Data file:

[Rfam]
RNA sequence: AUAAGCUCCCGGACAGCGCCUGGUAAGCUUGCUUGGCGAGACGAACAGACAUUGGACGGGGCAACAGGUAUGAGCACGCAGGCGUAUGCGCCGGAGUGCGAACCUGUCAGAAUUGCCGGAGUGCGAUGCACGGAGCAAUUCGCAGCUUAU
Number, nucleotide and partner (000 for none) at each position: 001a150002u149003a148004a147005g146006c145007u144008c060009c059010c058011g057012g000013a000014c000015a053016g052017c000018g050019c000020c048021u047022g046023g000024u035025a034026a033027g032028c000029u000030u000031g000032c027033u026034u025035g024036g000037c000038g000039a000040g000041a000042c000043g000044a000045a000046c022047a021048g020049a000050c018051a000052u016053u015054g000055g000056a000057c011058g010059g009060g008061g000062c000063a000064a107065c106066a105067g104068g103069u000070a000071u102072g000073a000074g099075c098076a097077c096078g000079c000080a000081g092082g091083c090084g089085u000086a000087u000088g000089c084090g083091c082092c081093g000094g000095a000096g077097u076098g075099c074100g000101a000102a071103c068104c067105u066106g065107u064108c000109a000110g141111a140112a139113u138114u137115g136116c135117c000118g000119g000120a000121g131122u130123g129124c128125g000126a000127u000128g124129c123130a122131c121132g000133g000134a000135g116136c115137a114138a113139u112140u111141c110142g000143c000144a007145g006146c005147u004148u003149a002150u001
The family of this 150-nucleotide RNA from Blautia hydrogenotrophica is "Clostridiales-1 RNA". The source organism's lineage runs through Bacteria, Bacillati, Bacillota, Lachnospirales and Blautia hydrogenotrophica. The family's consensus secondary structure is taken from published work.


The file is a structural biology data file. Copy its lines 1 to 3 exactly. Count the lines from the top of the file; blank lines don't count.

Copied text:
[Rfam]
RNA sequence: AUAAGCUCCCGGACAGCGCCUGGUAAGCUUGCUUGGCGAGACGAACAGACAUUGGACGGGGCAACAGGUAUGAGCACGCAGGCGUAUGCGCCGGAGUGCGAACCUGUCAGAAUUGCCGGAGUGCGAUGCACGGAGCAAUUCGCAGCUUAU
Number, nucleotide and partner (000 for none) at each position: 001a150002u149003a148004a147005g146006c145007u144008c060009c059010c058011g057012g000013a000014c000015a053016g052017c000018g050019c000020c048021u047022g046023g000024u035025a034026a033027g032028c000029u000030u000031g000032c027033u026034u025035g024036g000037c000038g000039a000040g000041a000042c000043g000044a000045a000046c022047a021048g020049a000050c018051a000052u016053u015054g000055g000056a000057c011058g010059g009060g008061g000062c000063a000064a107065c106066a105067g104068g103069u000070a000071u102072g000073a000074g099075c098076a097077c096078g000079c000080a000081g092082g091083c090084g089085u000086a000087u000088g000089c084090g083091c082092c081093g000094g000095a000096g077097u076098g075099c074100g000101a000102a071103c068104c067105u066106g065107u064108c000109a000110g141111a140112a139113u138114u137115g136116c135117c000118g000119g000120a000121g131122u130123g129124c128125g000126a000127u000128g124129c123130a122131c121132g000133g000134a000135g116136c115137a114138a113139u112140u111141c110142g000143c000144a007145g006146c005147u004148u003149a002150u001